In the midst of the coronavirus (COVID-19) pandemic, many seniors are advised to stay confined to their homes or rooms. The need for a simple, well-rounded wellness program that promotes senior health and wellness has never been more important. Activity – mental and physical — is essential to keeping seniors healthy, active, and motivated. This is why many senior living providers and caregivers are looking for a fresh approach to engaging residents in wellness activities while keeping them comfortable and abiding by social distancing regulations.
Here are some ideas to encourage seniors to stay active:
Emotional and Mental Health
Emotional and mental health is an important aspect of life and can be especially critical during stressful times. Suggestions for seniors include:
- Call or video chat with loved ones to maintain social interaction.
- Manage stress through meditation, exercise, and breathing, accompanied by holistic remedies, such as essential oils blends.
- Find a healthy balance between rest and physical activity taking breaks from news stories and social media.
- Communicate emotional challenges through resources such as a Life Story Book.
To find out which essential oil blend might be most beneficial during this time, take our short assessment.
Studies have found that staying fit delivers a wide range of physical and mental benefits – from lowering blood pressure and building stronger muscles to boosting mood, improving memory, and protecting the brain from age-related mental decline.
According to the National Institutes of Health (NIH), four types of physical exercises can benefit seniors: strength, balance, flexibility, and endurance. Robin Gill, regional wellness director at Lifetime Wellness, a leading provider of wellness services to senior living communities, offers the following guidance:
- Strength – Strength-building exercises, such as resistance training and free weights, may range from arm raises and knee flexes to chair stands and bicep curls. These exercises can improve muscle tone, reduce age-related muscle loss, and increase metabolism. They can also help maintain independence and keep blood sugar stable.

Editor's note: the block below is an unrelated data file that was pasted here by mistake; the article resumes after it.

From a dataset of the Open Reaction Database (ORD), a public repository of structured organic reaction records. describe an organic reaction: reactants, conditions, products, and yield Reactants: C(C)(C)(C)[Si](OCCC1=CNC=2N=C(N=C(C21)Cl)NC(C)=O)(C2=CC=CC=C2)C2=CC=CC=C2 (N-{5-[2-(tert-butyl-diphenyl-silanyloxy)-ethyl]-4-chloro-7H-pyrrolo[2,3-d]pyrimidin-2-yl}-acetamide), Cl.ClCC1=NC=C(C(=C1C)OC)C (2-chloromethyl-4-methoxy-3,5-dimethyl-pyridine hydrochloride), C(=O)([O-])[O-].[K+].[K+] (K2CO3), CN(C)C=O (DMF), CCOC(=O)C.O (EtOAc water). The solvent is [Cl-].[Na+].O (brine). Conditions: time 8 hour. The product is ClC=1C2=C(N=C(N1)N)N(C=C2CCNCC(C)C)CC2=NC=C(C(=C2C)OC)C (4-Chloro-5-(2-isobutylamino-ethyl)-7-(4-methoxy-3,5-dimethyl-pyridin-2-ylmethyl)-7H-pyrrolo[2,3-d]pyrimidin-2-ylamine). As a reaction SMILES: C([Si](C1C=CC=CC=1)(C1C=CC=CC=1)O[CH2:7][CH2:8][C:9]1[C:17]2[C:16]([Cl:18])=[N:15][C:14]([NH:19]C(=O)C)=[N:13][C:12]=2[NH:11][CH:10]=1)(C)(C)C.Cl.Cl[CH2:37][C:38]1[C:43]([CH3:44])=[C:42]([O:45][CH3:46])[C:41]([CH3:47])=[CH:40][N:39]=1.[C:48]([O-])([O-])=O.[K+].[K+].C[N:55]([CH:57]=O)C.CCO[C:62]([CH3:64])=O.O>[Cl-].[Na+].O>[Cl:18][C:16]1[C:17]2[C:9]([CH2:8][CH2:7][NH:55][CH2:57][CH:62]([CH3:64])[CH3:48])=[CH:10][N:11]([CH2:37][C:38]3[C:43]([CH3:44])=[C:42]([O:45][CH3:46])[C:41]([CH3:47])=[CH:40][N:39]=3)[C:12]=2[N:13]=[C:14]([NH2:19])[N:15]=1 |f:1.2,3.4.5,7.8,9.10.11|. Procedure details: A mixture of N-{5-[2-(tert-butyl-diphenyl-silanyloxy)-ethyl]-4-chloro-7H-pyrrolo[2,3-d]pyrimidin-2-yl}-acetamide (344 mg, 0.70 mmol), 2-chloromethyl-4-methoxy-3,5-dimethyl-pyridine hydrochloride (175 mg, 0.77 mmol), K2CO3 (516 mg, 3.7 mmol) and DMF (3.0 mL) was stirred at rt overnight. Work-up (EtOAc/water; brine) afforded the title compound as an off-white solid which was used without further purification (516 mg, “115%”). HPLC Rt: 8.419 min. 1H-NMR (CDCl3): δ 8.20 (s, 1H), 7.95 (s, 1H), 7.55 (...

- Balance – Balance exercises help to prevent falls and avoid the serious problems that can follow a fall. Regularly doing a few simple exercises, such as Tai Chi, can gradually improve balance, increase coordination, and lower fall risk.
- Flexibility – Stretching is essential to maintaining range of motion. As we age, muscles shorten and lose their elasticity. Stretching can restore flexibility and freedom of movement. A popular choice for seniors is yoga, combining gentle, stretching movements with deep breathing techniques. Chair yoga exercises and relaxation practices can be done without getting on the floor – and are an excellent choice for those with mobility challenges.
- Aerobic endurance – Endurance exercises help circulate more oxygen in the blood, helping to improve cardiovascular health and brain function. Activities include any continuous movement, such as walking or chair dancing, that elevates breathing and keeps the heart rate up.
All of these exercises and more are a part of the Lifetime Wellness Quick Reference Exercise Guide and can be used in any setting, from assisted living to right at home. These exercises use minimal equipment, but should you need basic weights or workout equipment, here are a few household items that can be used as an alternative:
- Water bottles or canned foods for hand weights
- Pillows for creating an incline
- Robe ties or towels, an alternative to a resistance band
- A chair to provide stability or to be used as a balance bar
Why Is Senior Health Important?
Ultimately, a vibrant senior fitness program helps seniors maintain functional independence for as long as possible. During these difficult times, investing in emotional, mental, and physical health programs will help seniors stay in shape, in motion, and in sync with opportunities for an enhanced quality of life.
If you are in need of an easily adoptable exercise program for your loved ones or residents during this time, consider our Quick Reference Exercise Guide!